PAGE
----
Arbonaut and Senegalese partners Agence Nationale des Ecovillages (ANEV), AGRO ECO Services, Centre National de Recherches Forestières (CNRF), Groupe d’Intérêt Economique GIE Wakilaaré I and the Groupement de Promotion féminine (GPF) Foussatawu have implemented between January 2015 and November 2017 a Nordic Climate Facility granted project “Piloting REDD+ Monitoring and Non-Wood Forest Product Value Chains to Mitigate Green House Gas Emissions in the Rural Communities of Bandafassi”.
The project aims to support local entrepreneurship and reduce deforestation by introducing Non-Wood Forest Products (NWFPs) as an alternative for agricultural production as the main livelihood in the rural community of Bandafassi. The underlying objective is to limit the impact of degradation factors on Niokolo Koba National Park, a UNESCO World Heritage Site, and ensure the regulation of the flows of major rivers Niger, Senegal and Gambia. Bandafassi consists of 33 villages and 2,300 households.
The project had directs impacts in the livelihood with impacts also in gender aspects, since women mainly get trainings and new incomes, in food security by introducing new kind of nutrients in villages, and improvement has been seen also in schooling, when families used part of new incomes for schoolbooks and getting snacks and refreshments.
The project is targeting tree main outputs:
(i) REDD+ MRV methodology and system developed and piloted
(ii) Local entrepreneurship based on sustainable use of value-added NFWPs enhanced
(iii) Reduced volume of firewood through promotion of improved stoves
Piloting REDD+ MRV
In the context of REDD+ implementation, a MRV System is a sub-component of the National Forest Monitoring System (NFMS) to enable tracking carbon emissions and removals regards to forests. The carbon emissions and removals take place due to permanent land use and cover changes, forest degradation, growth (enhancement) and regeneration processes.
The pilot MRV system is based on mobile, desktop and web-based GIS software tools, which can be also operated independently from the NFMS system. GIS component of the MRV as well as mobile application have been developed to allow activity data collection and integrate it in to the MRV database. Currently the MRV system have been delivered to the Forest Services. The system does not demand any commercial license for its components and it relies on freely available satellite data and field data measurement data.
The piloted MRV system and methodologies are compliant with the UNFCCC and IPCC recommendation and guidelines. The web-based system hosts data on a server accessible through the Internet. Open data is accessible for everyone from the login access in this page.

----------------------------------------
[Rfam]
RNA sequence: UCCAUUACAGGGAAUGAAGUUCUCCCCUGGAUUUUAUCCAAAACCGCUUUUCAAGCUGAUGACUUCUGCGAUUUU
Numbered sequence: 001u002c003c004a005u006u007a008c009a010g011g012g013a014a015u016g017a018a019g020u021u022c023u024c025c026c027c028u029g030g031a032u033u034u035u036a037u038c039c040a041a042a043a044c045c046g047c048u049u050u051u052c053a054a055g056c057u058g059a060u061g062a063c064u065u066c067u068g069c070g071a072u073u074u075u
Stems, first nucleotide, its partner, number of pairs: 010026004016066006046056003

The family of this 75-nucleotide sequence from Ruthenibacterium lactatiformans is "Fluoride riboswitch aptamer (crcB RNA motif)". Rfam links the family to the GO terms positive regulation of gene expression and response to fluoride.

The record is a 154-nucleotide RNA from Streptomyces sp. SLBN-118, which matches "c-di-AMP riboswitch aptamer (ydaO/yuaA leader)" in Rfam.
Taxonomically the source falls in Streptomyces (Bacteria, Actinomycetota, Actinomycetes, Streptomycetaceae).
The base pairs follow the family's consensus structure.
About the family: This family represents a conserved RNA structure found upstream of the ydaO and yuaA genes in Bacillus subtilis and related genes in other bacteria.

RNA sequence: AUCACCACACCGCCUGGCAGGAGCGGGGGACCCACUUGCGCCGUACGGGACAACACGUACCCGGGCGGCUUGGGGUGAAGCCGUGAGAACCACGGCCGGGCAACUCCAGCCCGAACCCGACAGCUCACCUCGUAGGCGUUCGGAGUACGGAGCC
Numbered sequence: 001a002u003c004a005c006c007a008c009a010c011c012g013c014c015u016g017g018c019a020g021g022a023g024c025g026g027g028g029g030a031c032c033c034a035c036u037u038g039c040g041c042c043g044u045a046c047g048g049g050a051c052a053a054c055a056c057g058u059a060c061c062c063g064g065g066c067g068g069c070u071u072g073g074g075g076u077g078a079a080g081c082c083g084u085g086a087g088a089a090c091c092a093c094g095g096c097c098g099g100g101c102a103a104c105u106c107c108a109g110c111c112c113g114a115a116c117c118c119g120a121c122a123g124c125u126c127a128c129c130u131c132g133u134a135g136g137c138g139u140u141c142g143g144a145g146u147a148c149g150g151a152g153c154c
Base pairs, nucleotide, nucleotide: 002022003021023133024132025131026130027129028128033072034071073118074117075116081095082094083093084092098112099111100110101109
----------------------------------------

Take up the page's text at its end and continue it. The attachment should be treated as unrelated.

In the national MRV workshop organised in May 31st, 2016, the reference period was confirmed as 2002-2015. Four sets of the reference maps within this period (year 2003, 2007, 2010, 2015) were produced using Landsat imagery for land use, cover and fire scar information. These work phases were conducted in compliance with the IPCC main land use and land cover categories (forestland, cropland, grassland, settlement, wetland, other land) and three forest canopy classes (open, medium dense and dense forest) for the land areas with higher than 10 % canopy cover. The accuracy assessment of each land use and cover product was assessed through visual assessment of the historical Google Earth imagery following a systematic sampling approach in Open Foris Collect. The timeseries analysis was carried out for detecting the land cover changes between the reference years.
Development of NWFP value chains
The selected NWFP for this project have been the Tamarind, Baobab, Mad, Shea Butter and Honey. A transformation center, including two rooms for production and a warehouse, powered by solar energy, has been built and equipped in the village of Bandafassi. Also, two ecological perimeters have been set in Bandafassi and Ibel villages for tree sapling production for reforestation activities. Those ecological perimeters are also utilized by the EIGs to cultivate vegetables.
In total, 24 youth and women in Economic Interest Groups (EIG) have been touched by the project activities, including more than 550 members from which 503 women. Nine of those groups are news and some old groups have been reactivated with new activities or got they legal status. They have been trained in NWFP harvesting, transformation and commercialization.
In addition, EIGs have been supported for micro credit to ensure the continuity of the activities after the project.
Two women in ten villages have been trained to build fixed improved stoves, an activity that have been especially welcomed by crafters and users. In addition, mobile improved stoves have been introduced . Those stoves have been provided to the EIG that sold a part of them and rent second part for example to families having a periodic need for making biggest amount of food for weddings etc.
Improved stoves users have been very satisfied with them. They mention 3 advantages: 2-3 times less work to collect dead wood, that is mainly the task of children and women; cooking time divided by two; exposure to smoke drastically reduced with a positive influence an eyes and throat irritation.